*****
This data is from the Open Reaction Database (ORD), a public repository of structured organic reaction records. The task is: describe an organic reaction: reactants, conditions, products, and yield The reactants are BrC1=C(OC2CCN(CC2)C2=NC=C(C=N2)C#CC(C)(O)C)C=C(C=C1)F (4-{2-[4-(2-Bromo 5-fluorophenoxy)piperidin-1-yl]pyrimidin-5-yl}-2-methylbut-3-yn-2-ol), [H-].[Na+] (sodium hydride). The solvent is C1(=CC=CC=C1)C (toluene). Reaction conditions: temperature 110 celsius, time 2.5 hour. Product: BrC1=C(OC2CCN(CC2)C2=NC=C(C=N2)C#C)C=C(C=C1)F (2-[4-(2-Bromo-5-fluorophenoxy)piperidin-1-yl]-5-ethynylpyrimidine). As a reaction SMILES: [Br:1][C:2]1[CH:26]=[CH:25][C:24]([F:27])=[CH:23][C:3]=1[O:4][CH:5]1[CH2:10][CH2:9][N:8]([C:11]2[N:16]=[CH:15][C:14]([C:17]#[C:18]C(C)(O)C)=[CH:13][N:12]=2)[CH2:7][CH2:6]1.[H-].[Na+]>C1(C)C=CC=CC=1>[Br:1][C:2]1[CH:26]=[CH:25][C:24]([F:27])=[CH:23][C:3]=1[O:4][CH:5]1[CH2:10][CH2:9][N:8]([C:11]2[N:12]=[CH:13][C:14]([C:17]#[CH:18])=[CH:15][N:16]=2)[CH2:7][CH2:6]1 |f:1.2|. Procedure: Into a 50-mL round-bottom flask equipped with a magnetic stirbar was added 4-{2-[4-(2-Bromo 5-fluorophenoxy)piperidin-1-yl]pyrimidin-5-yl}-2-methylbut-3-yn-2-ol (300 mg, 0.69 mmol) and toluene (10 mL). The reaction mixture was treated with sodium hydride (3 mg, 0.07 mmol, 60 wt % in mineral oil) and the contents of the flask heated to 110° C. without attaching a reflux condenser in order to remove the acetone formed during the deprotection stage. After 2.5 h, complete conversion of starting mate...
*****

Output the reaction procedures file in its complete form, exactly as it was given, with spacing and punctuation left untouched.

This data is from the Open Reaction Database (ORD), a public repository of structured organic reaction records. The task is: describe an organic reaction: reactants, conditions, products, and yield The reactants are BrC1=C(OC2CCN(CC2)C2=NC=C(C=N2)C#CC(C)(O)C)C=C(C=C1)F (4-{2-[4-(2-Bromo 5-fluorophenoxy)piperidin-1-yl]pyrimidin-5-yl}-2-methylbut-3-yn-2-ol), [H-].[Na+] (sodium hydride). The solvent is C1(=CC=CC=C1)C (toluene). Reaction conditions: temperature 110 celsius, time 2.5 hour. Product: BrC1=C(OC2CCN(CC2)C2=NC=C(C=N2)C#C)C=C(C=C1)F (2-[4-(2-Bromo-5-fluorophenoxy)piperidin-1-yl]-5-ethynylpyrimidine). As a reaction SMILES: [Br:1][C:2]1[CH:26]=[CH:25][C:24]([F:27])=[CH:23][C:3]=1[O:4][CH:5]1[CH2:10][CH2:9][N:8]([C:11]2[N:16]=[CH:15][C:14]([C:17]#[C:18]C(C)(O)C)=[CH:13][N:12]=2)[CH2:7][CH2:6]1.[H-].[Na+]>C1(C)C=CC=CC=1>[Br:1][C:2]1[CH:26]=[CH:25][C:24]([F:27])=[CH:23][C:3]=1[O:4][CH:5]1[CH2:10][CH2:9][N:8]([C:11]2[N:12]=[CH:13][C:14]([C:17]#[CH:18])=[CH:15][N:16]=2)[CH2:7][CH2:6]1 |f:1.2|. Procedure: Into a 50-mL round-bottom flask equipped with a magnetic stirbar was added 4-{2-[4-(2-Bromo 5-fluorophenoxy)piperidin-1-yl]pyrimidin-5-yl}-2-methylbut-3-yn-2-ol (300 mg, 0.69 mmol) and toluene (10 mL). The reaction mixture was treated with sodium hydride (3 mg, 0.07 mmol, 60 wt % in mineral oil) and the contents of the flask heated to 110° C. without attaching a reflux condenser in order to remove the acetone formed during the deprotection stage. After 2.5 h, complete conversion of starting mate...